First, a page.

For the binomially distributed measures of male reproductive success, there was a significant effect of sire family on mating success (proportion of ovipositing females) and fertilization success (proportion of ovipositing females that produced larvae), but not on overall reproductive success (proportion of females that produced larvae). Thus, while the two components of male reproductive success (as defined in this study) – mating success and fertilization success – had a genetic basis, the overall reproductive success (which is relevant for evolutionary trajectories) did not. In contrast, we found no effect of sire family on any of the normally distributed measures of male reproductive success (number of oviposited eggs per female, the number of larvae per ovipositing female or the number of larvae per female). This discrepancy between the binomially and normally distributed measures of male reproductive success is easily reconciled by considering what mechanisms operating in which sex control the various stages of reproduction. For example, while products in the male ejaculate may induce a female to oviposit (see below), the number of eggs depends on the blood meal size and female body size, both of which are more likely to be under female control [31]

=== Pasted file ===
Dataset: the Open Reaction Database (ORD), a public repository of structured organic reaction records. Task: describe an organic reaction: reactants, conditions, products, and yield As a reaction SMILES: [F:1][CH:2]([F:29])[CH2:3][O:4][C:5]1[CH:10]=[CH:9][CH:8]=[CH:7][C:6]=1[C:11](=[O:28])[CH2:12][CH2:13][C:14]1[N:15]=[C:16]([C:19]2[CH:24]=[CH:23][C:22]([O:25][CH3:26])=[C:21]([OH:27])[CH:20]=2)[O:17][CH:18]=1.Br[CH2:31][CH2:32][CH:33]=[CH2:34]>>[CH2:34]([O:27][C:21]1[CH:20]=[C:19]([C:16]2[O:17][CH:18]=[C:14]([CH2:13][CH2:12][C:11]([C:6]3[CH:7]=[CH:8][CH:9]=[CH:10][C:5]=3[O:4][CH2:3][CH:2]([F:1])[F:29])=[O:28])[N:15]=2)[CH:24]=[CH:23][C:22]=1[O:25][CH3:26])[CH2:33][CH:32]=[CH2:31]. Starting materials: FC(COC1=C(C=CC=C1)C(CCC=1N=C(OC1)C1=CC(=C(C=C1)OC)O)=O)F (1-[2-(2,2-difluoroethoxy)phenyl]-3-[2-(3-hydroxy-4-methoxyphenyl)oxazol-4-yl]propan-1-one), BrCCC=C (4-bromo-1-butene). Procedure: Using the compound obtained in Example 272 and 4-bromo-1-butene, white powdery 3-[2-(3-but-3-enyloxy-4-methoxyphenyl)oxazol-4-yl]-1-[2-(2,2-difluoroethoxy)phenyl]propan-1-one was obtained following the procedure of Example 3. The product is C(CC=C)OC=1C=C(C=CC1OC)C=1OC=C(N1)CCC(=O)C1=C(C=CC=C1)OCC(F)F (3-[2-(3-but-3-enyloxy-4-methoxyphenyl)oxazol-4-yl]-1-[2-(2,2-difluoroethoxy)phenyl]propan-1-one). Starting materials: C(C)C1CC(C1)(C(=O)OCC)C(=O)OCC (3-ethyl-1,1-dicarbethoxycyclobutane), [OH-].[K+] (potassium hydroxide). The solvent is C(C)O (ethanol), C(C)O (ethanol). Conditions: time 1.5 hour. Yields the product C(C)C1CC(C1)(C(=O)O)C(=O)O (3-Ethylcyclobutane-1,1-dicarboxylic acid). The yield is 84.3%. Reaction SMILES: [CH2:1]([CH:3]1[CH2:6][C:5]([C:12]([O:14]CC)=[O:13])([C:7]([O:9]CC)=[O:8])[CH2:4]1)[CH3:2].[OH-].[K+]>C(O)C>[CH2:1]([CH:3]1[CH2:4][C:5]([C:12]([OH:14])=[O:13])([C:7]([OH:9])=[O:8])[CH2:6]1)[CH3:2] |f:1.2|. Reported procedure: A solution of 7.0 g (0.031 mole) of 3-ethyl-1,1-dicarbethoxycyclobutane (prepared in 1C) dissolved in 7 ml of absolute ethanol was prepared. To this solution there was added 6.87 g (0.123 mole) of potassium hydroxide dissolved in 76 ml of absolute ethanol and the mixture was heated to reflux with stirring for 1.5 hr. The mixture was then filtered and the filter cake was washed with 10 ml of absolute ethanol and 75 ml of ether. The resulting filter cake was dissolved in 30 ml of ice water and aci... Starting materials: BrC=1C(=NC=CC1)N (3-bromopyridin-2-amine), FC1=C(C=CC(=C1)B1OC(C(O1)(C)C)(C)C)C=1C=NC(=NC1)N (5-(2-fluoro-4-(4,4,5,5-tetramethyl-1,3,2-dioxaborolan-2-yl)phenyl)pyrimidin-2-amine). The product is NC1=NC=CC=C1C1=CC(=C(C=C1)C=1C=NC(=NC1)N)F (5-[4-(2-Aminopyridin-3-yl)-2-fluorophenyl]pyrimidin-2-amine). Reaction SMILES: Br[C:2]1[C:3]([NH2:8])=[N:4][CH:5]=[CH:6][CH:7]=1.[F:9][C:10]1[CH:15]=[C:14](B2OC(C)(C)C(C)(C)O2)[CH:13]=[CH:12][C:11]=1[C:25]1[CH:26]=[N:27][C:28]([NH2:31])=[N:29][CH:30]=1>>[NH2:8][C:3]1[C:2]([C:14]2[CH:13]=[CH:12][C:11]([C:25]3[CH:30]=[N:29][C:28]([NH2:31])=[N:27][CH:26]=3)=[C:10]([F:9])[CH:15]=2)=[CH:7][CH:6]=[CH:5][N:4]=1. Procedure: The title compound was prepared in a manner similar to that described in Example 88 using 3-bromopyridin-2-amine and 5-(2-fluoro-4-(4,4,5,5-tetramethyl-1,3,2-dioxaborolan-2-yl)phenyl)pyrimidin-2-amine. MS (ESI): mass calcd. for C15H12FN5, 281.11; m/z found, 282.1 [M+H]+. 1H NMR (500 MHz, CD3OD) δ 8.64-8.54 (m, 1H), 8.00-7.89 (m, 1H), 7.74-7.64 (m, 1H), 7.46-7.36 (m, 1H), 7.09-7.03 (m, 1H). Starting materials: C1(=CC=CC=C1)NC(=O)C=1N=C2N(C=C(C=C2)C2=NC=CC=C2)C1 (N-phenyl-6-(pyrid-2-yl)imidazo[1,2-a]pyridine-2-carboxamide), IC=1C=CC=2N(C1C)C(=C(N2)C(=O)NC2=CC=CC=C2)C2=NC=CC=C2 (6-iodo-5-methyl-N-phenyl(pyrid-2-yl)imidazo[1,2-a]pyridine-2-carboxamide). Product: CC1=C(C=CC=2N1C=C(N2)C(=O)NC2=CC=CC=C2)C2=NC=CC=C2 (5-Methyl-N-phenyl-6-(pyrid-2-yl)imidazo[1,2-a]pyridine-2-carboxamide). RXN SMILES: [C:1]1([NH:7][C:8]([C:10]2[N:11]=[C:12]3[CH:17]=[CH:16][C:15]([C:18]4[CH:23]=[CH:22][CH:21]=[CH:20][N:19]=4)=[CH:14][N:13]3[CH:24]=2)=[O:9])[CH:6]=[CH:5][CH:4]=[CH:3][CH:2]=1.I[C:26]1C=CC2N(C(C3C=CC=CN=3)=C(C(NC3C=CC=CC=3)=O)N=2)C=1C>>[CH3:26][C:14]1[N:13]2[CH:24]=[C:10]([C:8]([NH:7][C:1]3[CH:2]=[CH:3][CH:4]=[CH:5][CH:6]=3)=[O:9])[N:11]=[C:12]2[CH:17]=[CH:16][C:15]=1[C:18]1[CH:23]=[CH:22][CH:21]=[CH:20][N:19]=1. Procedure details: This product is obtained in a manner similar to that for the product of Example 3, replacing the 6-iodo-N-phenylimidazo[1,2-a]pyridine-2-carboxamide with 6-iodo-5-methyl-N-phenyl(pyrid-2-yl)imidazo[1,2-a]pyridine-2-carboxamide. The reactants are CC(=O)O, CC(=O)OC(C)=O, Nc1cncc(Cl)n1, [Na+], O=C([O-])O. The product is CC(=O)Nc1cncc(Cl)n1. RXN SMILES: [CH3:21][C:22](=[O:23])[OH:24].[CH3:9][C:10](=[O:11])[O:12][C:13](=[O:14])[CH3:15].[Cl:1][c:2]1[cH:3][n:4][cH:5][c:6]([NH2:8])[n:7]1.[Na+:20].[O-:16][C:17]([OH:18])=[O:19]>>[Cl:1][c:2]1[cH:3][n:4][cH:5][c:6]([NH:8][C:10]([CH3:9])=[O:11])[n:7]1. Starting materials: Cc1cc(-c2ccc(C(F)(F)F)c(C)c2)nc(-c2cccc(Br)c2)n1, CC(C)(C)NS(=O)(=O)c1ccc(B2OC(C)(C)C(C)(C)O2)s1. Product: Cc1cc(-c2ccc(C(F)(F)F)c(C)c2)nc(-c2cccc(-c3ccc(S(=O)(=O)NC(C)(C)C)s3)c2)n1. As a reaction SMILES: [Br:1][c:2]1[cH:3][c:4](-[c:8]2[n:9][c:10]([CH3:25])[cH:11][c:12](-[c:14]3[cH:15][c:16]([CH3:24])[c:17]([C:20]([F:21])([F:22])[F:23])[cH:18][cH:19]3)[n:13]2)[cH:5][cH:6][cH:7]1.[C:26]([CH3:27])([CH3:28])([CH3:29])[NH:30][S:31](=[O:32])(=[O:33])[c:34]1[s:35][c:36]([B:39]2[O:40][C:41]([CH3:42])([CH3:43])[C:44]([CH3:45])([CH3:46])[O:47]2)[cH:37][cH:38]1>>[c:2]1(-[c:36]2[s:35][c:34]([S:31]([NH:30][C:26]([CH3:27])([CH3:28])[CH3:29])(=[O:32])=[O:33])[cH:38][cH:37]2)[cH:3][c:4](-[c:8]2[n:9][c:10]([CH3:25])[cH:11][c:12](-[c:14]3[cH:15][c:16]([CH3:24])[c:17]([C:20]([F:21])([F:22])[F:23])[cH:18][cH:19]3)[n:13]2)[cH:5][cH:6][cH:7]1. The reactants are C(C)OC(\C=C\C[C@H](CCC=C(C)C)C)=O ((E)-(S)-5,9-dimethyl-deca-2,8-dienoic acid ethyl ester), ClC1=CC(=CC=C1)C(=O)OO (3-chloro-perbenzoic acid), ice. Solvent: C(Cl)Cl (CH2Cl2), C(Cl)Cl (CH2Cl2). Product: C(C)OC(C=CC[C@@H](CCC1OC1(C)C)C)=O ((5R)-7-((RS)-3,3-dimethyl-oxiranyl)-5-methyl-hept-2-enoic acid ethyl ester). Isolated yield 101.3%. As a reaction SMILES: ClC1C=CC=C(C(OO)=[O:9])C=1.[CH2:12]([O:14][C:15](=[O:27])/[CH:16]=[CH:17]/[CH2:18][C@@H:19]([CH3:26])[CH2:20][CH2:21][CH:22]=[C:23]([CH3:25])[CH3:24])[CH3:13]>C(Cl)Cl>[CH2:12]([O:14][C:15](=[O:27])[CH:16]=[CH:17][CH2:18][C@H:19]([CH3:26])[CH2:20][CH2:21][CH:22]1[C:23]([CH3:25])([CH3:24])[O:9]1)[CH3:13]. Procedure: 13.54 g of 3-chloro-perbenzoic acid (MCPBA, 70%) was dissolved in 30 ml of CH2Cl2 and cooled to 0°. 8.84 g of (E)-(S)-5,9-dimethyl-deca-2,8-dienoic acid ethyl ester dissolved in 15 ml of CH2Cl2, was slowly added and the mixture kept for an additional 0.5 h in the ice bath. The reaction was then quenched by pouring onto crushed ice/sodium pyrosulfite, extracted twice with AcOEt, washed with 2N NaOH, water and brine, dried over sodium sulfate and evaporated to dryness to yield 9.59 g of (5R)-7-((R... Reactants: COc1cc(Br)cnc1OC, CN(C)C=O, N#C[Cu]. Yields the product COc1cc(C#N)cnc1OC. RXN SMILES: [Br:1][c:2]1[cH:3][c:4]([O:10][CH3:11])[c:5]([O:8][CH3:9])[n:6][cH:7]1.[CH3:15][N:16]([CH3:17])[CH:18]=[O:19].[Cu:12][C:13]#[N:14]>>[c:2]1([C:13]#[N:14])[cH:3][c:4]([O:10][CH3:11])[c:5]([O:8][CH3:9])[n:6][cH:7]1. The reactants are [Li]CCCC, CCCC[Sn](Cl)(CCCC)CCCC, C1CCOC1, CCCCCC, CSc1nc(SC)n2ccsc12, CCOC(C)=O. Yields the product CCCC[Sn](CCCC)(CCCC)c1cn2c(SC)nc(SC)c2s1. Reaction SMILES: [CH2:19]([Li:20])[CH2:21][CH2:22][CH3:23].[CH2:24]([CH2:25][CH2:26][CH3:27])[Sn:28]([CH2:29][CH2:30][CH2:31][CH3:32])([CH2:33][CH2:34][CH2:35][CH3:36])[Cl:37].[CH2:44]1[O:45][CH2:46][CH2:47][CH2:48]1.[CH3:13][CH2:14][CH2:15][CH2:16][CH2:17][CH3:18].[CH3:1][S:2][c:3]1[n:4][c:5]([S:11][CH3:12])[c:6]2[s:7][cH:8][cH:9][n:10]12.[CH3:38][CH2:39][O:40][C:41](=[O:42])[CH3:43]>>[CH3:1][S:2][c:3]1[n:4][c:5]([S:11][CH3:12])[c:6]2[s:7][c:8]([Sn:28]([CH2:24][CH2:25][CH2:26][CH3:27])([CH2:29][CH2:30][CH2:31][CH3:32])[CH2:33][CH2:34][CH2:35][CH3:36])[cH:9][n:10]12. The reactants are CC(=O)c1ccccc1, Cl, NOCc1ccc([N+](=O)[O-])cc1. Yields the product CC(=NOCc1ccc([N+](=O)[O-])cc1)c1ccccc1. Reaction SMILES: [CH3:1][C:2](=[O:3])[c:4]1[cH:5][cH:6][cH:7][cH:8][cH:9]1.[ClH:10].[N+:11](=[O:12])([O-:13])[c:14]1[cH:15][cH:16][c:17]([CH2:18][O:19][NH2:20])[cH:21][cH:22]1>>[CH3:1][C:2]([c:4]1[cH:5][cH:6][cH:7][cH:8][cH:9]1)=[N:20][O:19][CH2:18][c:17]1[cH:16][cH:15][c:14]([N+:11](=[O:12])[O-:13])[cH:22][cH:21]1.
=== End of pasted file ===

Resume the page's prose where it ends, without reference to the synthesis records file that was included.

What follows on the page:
The repeatabilities of the proportion of ovipositing females (0.32), the proportion of ovipositing females that produced larvae (0.39), and the proportion of females that produced larvae (0.19) provide quantitative estimates of the covariance in these traits among groups of brothers. Although it is not possible to calculate the heritability of male reproductive success from this study (as this requires measures on individual males) it is useful to speculate on the factors that affect the repeatability of these traits, as these factors will also affect their heritabilities. The repeatability of a trait depends on its variance; the variance of a proportion, V(ρ) = ρ *(1 - ρ)/n (where ρ is the proportion of successes in n trials) reaches a maximum when ρ = 0.5. For example, male reproductive success in this laboratory colony increases with swarm size; less than 10% of females produce larvae when the swarm size is 5 males: 5 females, whereas 40% of females produce larvae when the swarm size is 30 males: 30 females (Voordouw & Koella; unpublished data), hence the repeatability or heritability of this trait will be higher for the larger swarm size. The repeatability also depends on the frequency of multiple mating by the mothers of the sire families, because the genetic covariance among full sib brothers is twice that of half sib brothers. Finally, the repeatability also depends on the degree to which oviposition is under female, rather than male, control and the variance in female oviposition behavior. The present study shows that there is some male control over female oviposition, but only if females are given a suitable environment in which they are willing to lay eggs.